Kinetic characteristics of propofol-induced inhibition of electron-transfer chain and fatty acid oxidation in human and rodent skeletal and cardiac muscles


Autoři: Tomáš Urban aff001;  Petr Waldauf aff001;  Adéla Krajčová aff001;  Kateřina Jiroutková aff001;  Milada Halačová aff001;  Valér Džupa aff002;  Libor Janoušek aff003;  Eva Pokorná aff004;  František Duška aff001
Působiště autorů: OXYLAB – Mitochondrial Physiology Lab: Charles University, 3 Faculty of Medicine and FNKV University Hospital, Prague, Czech Republic aff001;  Department of Orthopaedics and Traumatology, Charles University, 3 Faculty of Medicine and FNKV University Hospital, Prague, Czech Republic aff002;  Transplantation Surgery Department, Institute for Clinical and Experimental Medicine, Prague, Czech Republic aff003;  Department of Organ Recovery and Transplantation Databases, Institute for Clinical and Experimental Medicine, Prague, Czech Republic aff004
Vyšlo v časopise: PLoS ONE 14(10)
Kategorie: Research Article
doi: 10.1371/journal.pone.0217254

Souhrn

Introduction

Propofol causes a profound inhibition of fatty acid oxidation and reduces spare electron transfer chain capacity in a range of human and rodent cells and tissues–a feature that might be related to the pathogenesis of Propofol Infusion Syndrome. We aimed to explore the mechanism of propofol-induced alteration of bioenergetic pathways by describing its kinetic characteristics.

Methods

We obtained samples of skeletal and cardiac muscle from Wistar rat (n = 3) and human subjects: vastus lateralis from hip surgery patients (n = 11) and myocardium from brain-dead organ donors (n = 10). We assessed mitochondrial functional indices using standard SUIT protocol and high resolution respirometry in fresh tissue homogenates with or without short-term exposure to a range of propofol concentration (2.5–100 μg/ml). After finding concentrations of propofol causing partial inhibition of a particular pathways, we used that concentration to construct kinetic curves by plotting oxygen flux against substrate concentration during its stepwise titration in the presence or absence of propofol. By spectrophotometry we also measured the influence of the same propofol concentrations on the activity of isolated respiratory complexes.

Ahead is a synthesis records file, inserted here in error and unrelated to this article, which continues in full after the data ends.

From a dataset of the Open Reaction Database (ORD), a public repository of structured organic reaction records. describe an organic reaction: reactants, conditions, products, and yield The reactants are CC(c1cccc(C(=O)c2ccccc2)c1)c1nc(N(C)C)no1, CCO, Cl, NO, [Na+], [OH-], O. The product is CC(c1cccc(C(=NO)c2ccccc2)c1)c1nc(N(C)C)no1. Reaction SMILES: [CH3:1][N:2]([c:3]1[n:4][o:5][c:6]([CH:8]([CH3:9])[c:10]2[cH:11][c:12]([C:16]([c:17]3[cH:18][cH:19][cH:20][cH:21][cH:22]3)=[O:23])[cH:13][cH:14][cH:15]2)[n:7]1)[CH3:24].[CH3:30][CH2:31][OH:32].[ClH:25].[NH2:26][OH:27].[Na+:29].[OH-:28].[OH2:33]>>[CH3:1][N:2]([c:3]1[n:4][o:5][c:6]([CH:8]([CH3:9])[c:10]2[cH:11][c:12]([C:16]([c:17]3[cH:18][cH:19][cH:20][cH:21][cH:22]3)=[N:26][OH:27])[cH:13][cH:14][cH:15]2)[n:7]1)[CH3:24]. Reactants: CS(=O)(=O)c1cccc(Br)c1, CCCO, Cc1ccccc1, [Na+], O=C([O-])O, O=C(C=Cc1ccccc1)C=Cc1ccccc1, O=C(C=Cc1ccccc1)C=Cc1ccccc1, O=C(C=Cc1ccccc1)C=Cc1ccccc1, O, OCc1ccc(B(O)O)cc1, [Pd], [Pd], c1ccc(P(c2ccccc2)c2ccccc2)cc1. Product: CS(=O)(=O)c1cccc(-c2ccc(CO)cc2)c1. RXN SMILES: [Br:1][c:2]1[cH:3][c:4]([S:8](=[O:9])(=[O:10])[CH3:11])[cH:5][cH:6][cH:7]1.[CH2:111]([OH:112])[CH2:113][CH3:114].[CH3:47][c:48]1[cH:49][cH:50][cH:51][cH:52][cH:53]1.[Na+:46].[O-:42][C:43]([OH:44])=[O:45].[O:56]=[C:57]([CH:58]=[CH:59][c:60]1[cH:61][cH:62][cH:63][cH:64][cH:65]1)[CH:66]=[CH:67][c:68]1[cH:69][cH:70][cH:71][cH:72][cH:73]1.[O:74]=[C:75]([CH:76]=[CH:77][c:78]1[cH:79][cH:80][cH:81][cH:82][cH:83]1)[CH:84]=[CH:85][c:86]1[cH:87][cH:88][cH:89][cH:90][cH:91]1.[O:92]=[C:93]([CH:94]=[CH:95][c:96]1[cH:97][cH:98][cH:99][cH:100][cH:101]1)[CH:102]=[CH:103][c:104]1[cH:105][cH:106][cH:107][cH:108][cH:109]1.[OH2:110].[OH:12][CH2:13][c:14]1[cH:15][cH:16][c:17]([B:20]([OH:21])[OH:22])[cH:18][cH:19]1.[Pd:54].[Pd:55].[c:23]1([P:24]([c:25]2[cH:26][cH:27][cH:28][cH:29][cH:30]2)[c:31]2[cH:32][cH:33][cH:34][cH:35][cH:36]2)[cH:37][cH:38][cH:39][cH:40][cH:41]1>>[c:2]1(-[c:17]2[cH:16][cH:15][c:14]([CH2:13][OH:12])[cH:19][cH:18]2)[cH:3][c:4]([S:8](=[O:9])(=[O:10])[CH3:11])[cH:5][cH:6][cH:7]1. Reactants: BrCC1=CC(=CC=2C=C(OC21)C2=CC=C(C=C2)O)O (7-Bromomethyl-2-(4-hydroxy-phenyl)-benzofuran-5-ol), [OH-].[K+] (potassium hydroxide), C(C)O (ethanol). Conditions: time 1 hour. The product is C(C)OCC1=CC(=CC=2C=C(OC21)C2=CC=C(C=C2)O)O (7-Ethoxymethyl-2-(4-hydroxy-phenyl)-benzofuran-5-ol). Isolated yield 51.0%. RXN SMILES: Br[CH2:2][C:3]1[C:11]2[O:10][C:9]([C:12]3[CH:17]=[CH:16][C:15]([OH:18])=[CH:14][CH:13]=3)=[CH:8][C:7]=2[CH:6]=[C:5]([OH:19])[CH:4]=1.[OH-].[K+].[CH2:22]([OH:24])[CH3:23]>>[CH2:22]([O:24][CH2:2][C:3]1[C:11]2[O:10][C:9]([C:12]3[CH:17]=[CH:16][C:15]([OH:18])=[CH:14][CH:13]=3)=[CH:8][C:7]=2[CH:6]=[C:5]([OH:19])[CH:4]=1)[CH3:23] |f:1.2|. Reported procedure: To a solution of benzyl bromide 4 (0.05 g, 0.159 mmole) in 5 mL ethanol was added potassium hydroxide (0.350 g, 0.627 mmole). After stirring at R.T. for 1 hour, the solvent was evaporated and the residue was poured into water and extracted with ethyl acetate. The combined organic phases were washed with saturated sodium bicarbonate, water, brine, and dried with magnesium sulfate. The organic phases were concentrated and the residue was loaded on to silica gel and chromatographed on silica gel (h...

Results

We found that human muscle and cardiac tissues are more sensitive to propofol-mediated inhibition of bioenergetic pathways than rat’s tissue. In human homogenates, palmitoyl carnitine-driven respiration was inhibited at much lower concentrations of propofol than that required for a reduction of electron transfer chain capacity, suggesting FAO inhibition mechanism different from downstream limitation or carnitine-palmitoyl transferase-1 inhibition. Inhibition of Complex I was characterised by more marked reduction of Vmax, in keeping with non-competitive nature of the inhibition and the pattern was similar to the inhibition of Complex II or electron transfer chain capacity. There was neither inhibition of Complex IV nor increased leak through inner mitochondrial membrane with up to 100 μg/ml of propofol. If measured in isolation by spectrophotometry, propofol 10 μg/ml did not affect the activity of any respiratory complexes.

Conclusion

In human skeletal and heart muscle homogenates, propofol in concentrations that are achieved in propofol-anaesthetized patients, causes a direct inhibition of fatty acid oxidation, in addition to inhibiting flux of electrons through inner mitochondrial membrane. The inhibition is more marked in human as compared to rodent tissues.

Klíčová slova:

Bioenergetics – Cardiac muscles – Fatty acids – Mitochondria – Oxidation – Oxygen – Rodents – Skeletal muscles


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PLOS One


2019 Číslo 10

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